January 12, 2010
In a Failing Property Market, Stay Put & Improve What You’ve Got – Cellar Conversions
Anybody that owns their own home these days is surely aware of the fact that the housing market isn’t exactly undergoing its most glorious era: these are the days that follow the bursting of the bubble, and the general panorama is concerning to say the least. Many home owners have entered into panic as to how best to handle their investment from here to the foreseeable future, and though many might be tempted to simply “sell and forget” the most sensible approach at this point is to wisely manage what you’ve got. That means making improvements within your available budget—improvements that will not only make living at home more enjoyable but that will prove to be beneficial to the home’s value (i.e., that have a good return on investment).
The reasoning here is simple: in a declining property market, you are virtually guaranteed to collect a lower price upon selling your property than what you initially put down to acquire it (whether in absolute terms or especially adjusted for inflation). Hence, if you sell now you are condemning yourself to a loss: much wiser to hang on a while (even if you desperately want to move houses) and implement what improvements you can.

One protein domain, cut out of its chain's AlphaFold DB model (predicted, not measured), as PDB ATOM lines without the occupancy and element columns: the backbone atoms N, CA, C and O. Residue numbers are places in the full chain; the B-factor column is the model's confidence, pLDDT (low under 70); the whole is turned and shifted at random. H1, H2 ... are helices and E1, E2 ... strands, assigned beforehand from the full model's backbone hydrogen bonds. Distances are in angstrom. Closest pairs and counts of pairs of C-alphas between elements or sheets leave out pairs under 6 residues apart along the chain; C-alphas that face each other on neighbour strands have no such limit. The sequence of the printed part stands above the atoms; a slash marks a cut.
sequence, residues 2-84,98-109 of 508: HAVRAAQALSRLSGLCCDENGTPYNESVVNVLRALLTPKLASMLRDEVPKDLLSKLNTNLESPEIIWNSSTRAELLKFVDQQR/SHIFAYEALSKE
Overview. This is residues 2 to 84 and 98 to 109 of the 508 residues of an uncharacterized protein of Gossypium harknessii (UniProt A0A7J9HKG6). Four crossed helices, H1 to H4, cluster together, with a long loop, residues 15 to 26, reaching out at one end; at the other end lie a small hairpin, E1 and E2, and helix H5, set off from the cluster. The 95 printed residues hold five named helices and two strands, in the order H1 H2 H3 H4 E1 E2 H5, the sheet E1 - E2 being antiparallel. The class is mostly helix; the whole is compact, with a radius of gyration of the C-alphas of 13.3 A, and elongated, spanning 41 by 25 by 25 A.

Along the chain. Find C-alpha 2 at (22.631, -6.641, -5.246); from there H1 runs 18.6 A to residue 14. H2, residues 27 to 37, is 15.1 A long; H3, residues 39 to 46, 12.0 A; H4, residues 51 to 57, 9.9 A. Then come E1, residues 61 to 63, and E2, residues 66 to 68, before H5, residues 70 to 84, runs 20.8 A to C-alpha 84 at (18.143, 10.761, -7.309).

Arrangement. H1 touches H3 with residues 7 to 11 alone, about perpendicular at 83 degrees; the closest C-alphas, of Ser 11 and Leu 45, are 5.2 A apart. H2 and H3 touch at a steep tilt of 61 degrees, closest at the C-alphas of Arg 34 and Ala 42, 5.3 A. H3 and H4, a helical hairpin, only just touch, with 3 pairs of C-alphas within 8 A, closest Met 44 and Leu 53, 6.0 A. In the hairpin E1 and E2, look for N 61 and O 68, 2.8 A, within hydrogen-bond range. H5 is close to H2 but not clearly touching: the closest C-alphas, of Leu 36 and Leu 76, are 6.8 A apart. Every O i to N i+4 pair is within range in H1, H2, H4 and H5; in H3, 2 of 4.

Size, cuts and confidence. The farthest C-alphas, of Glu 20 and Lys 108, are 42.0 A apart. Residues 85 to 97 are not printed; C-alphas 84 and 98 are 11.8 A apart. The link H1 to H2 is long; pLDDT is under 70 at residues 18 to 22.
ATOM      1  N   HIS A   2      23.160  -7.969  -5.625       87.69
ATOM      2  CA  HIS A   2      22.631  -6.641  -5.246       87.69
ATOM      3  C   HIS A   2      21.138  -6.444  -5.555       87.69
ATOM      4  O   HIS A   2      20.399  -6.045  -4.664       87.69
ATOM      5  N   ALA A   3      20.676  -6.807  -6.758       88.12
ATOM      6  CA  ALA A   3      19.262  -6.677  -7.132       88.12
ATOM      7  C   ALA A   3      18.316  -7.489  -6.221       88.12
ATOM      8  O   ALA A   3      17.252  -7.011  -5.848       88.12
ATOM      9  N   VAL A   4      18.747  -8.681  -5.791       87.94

One smart improvement that home owners can carry without racking up a ridiculously inflated bill is represented by cellar conversions. Converting cellars almost universally proves to raise a home’s value and furthermore it is a home improvement project that directly tackles several of the most common (and most serious) problems in a house, such as weakened foundations, excessive moisture buildup in walls, floors and ceilings, mold, and generally unpleasant odors and poor air quality. These last issues not only negatively impact the value of your home, they furthermore present health concerns for the residents of a home (especially for people with a natural predisposition to strong allergies) and generally lower the quality of life in a home. Therefore, cellar conversions are without a doubt one of the most beneficial home improvements you could possibly think about conducting.
Improving Productivity and Usage of Space
The wave of cellar conversions which is sweeping over properties all across the country is largely due to the fact that home owners are intent on reconquering spaces within their house that have been scantly taken advantage of. Particularly in cramped urban areas where space is at a premium this trend can be observed at its greatest intensity: through the conversion of cellar and basement rooms, a family can achieve a variety of goals. On the one hand, it is typical for the cellar or basement to be turned into a laundry room, though other uses have proven to be quite common, such as turning the space into a game room or even renting it out as a separate flat (this usually depends on the overall layout of the property).
Whatever the case, when a cellar is left unfinished and problems such as mold and moisture begin to exact a significant toll, the space is virtually unusable and contributes absolutely zilch to the general productivity of the home and its residents…just another reason for why cellar conversions are so in-demand.